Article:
Wednesday, June 12, 2013

FAQ: How do I meet musicians?

It's funny that people are even asking this question to me, someone who had pretty severe social anxiety for most of her childhood.  I would have never seen this coming.  Spoiler alert: Meeting and befriending a musician is not that much different than befriending anyone else.  But anyway, I am here to tell you that if I can do it, so can anyone!  How is that for inspiration?  So as requested, here are some helpful tips for meeting musicians.

The first and most important thing is to remember that...

Musicians are people too.
This is really easy to forget because anyone with some level of fame becomes more of a name rather than a human being due to lack of personal interaction with them.  Remember that they aren't some kind of commodity to collect.  If your goal is to fill your musician version of a Pokedex, you should consider changing your attitude or this isn't going to go well for you.  The fact that musicians are people is definitely the most important thing that you should never ever forget.  Everything else falls into place after this.

Treat them like a person.
I personally try to avoid acting like too much of a fan.  There is a way to let the know how much you appreciate their work without taking it too far.  The same social courtesies that apply to interacting with a classmate or coworker still apply.  Consider how you would feel if you were in their position and treat them with the same respect you expect from others.

Okay now that you have mastered the basics, it's time for the tips on actual interaction.

Where do I find a musician?
Well, luckily we have technology, which allows us two options: internet and concerts.
I am going to come out and tell you now that the more famous the musician is, the more difficult it will be to develop a personal connection with them so be realistic and start out small.

I also met several artists because I booked most of the shows at my college but this is kind of a special case as a lot of people don't have this opportunity.  But if you are interested in more personal interaction with musicians, I would definitely recommend getting involved in on-campus programming because it allowed me to work very personally with a lot of artists I really love.  I still talk to some of them too!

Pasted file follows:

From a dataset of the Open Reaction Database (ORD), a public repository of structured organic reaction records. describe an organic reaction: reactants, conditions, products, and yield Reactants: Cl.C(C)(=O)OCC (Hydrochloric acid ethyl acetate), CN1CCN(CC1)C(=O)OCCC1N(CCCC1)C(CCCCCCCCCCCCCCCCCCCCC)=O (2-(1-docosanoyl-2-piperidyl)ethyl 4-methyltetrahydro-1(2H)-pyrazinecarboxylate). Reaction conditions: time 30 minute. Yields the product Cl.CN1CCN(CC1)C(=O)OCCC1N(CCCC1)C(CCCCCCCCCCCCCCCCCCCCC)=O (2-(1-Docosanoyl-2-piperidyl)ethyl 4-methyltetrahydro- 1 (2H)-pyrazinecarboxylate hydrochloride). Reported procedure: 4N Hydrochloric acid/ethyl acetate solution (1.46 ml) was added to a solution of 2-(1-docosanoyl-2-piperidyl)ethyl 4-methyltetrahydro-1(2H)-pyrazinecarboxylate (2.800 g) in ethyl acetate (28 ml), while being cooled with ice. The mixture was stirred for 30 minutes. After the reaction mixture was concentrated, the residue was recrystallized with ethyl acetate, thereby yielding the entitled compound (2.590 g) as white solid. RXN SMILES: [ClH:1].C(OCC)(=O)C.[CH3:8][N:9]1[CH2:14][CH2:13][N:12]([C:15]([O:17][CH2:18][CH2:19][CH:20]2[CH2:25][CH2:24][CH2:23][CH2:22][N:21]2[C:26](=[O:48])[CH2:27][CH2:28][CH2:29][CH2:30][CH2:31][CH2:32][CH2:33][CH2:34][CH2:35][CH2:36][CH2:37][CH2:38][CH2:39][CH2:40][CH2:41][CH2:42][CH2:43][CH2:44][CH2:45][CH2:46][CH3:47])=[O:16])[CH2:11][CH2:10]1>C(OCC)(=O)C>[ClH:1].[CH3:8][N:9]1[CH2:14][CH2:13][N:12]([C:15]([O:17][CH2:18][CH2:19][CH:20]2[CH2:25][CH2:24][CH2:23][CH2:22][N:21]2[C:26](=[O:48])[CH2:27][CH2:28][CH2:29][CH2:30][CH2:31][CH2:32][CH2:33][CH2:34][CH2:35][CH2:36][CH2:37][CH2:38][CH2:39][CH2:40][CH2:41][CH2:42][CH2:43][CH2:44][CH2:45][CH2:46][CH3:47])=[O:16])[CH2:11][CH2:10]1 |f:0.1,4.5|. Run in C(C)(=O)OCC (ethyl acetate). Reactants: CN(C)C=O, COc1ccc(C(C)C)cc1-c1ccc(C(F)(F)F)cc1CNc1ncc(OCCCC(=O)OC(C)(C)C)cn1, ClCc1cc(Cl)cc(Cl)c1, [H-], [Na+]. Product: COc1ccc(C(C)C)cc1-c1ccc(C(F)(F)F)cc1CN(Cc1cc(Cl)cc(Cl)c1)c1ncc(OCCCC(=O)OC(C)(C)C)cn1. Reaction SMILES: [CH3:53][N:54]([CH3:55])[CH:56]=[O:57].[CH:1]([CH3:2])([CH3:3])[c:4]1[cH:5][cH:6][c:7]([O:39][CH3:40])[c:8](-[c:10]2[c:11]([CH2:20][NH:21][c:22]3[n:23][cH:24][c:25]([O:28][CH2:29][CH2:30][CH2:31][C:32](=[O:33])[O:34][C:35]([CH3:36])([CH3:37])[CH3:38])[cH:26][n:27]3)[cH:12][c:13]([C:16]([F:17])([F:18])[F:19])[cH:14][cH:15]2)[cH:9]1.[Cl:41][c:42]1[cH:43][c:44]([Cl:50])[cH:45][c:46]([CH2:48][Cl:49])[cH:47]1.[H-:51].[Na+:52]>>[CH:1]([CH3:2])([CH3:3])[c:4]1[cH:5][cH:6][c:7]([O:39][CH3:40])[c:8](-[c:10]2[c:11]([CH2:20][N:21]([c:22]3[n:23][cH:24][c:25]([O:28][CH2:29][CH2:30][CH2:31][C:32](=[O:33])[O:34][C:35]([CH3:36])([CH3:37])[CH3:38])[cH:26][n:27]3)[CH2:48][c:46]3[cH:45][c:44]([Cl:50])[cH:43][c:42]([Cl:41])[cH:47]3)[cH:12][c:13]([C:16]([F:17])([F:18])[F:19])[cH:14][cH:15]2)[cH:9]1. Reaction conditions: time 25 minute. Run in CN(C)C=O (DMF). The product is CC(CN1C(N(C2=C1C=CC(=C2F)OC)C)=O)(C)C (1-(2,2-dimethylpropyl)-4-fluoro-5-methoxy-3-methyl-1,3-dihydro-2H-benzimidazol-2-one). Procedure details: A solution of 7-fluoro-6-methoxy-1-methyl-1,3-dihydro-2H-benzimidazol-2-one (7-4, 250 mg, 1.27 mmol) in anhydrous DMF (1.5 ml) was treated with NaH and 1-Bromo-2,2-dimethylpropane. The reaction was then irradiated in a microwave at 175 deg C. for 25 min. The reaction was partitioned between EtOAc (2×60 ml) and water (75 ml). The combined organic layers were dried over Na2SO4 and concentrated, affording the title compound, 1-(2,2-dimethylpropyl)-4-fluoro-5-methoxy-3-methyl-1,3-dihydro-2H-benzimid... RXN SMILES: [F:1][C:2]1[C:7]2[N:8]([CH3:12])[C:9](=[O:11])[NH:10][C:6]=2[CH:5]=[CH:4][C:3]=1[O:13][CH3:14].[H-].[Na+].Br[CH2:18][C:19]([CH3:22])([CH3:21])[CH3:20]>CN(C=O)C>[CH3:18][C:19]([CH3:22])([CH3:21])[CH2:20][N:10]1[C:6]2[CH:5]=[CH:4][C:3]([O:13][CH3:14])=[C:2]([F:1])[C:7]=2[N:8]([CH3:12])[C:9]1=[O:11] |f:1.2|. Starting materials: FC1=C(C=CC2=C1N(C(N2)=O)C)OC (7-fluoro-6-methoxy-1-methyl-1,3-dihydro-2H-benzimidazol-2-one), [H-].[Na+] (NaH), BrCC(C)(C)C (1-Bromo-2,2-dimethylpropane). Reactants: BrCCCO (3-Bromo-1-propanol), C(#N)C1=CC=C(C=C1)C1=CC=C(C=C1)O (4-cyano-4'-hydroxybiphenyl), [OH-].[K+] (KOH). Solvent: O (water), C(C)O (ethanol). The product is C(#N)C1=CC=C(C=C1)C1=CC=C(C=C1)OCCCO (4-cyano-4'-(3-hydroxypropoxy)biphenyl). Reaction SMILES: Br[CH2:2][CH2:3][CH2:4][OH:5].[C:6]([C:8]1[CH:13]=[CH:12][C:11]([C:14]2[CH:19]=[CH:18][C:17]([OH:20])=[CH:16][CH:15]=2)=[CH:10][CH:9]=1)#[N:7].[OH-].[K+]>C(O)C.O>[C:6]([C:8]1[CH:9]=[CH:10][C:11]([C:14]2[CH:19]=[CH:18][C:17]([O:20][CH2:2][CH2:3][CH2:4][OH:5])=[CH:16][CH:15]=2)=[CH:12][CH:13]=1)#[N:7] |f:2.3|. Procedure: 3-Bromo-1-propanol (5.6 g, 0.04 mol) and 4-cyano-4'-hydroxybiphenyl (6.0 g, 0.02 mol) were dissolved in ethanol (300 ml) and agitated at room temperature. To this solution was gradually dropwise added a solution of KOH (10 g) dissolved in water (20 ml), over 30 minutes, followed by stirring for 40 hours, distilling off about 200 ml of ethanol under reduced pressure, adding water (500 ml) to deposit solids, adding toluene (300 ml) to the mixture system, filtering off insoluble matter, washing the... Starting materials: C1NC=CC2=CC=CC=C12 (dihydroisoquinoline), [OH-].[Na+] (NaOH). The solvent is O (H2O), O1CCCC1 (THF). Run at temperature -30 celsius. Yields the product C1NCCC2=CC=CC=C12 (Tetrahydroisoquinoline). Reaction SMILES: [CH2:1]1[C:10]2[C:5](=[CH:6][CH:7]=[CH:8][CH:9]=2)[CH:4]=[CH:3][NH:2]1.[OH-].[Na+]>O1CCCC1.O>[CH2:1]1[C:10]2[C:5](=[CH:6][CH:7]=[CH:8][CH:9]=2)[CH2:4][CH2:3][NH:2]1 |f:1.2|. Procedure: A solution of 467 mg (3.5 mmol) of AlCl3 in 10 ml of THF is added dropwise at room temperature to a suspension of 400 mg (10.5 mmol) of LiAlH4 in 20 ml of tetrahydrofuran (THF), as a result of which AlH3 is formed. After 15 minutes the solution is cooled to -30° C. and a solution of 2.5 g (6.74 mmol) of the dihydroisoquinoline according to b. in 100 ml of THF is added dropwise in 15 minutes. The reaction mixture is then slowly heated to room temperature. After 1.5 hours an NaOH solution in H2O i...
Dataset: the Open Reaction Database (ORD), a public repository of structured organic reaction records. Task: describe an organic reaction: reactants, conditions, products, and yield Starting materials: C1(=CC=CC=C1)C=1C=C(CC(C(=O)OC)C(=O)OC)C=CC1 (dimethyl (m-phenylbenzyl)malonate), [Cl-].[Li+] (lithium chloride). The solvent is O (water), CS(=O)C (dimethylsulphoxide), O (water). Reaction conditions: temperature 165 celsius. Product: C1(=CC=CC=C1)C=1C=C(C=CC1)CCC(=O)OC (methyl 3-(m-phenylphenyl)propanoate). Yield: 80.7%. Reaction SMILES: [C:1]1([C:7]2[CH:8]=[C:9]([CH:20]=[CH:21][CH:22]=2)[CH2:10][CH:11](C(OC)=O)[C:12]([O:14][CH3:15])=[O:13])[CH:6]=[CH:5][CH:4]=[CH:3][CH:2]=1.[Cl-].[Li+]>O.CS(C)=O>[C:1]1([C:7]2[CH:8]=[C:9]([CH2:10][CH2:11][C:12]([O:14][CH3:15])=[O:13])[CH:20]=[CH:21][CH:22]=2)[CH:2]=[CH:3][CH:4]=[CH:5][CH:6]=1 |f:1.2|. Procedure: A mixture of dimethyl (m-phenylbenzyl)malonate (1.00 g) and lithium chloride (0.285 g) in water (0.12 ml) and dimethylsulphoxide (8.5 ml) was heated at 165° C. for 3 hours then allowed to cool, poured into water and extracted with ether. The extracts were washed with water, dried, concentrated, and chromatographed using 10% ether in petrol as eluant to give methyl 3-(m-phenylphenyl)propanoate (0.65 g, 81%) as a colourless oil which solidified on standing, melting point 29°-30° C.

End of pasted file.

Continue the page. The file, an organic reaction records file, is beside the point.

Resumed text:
As for at concerts, it really depends on the venue.  I have met many a kind musician at Baltimore's Ottobar, a small venue I frequented the most while in college.  The venue was tricky before I was 21 because it didn't allow re-entry if you were a minor.  There were occasions where I would go see a show and leave the venue thinking the musician was outside but they stayed inside longer than I could wait around for because I had to catch a bus and I couldn't go back inside.  But other times if they didn't kick me out of the non- bar portion of the venue, I stuck around waiting for them to come out afterward and they often did.  I have a history for having more interactions with musicians I have seen or met at Ottobar months after seeing them there but that's just weird luck.

It's pretty difficult to meet artists at larger venues.  I once saw a show at a large venue in New York and wanted to go back inside to speak to the artist (the one I spoke to on Flickr as mentioned in the next section) and ran back in to see him in the lobby talking to other people, ran outside to get my friend, and then the venue employee didn't allow me to re-enter.  That was the only time I came close really.  Two other instances I waited outside near a tour bus and musicians just walked onto the bus and didn't come off making it a complete lost cause and general disappointment.  Disappointments happen but that doesn't mean you won't have another opportunity.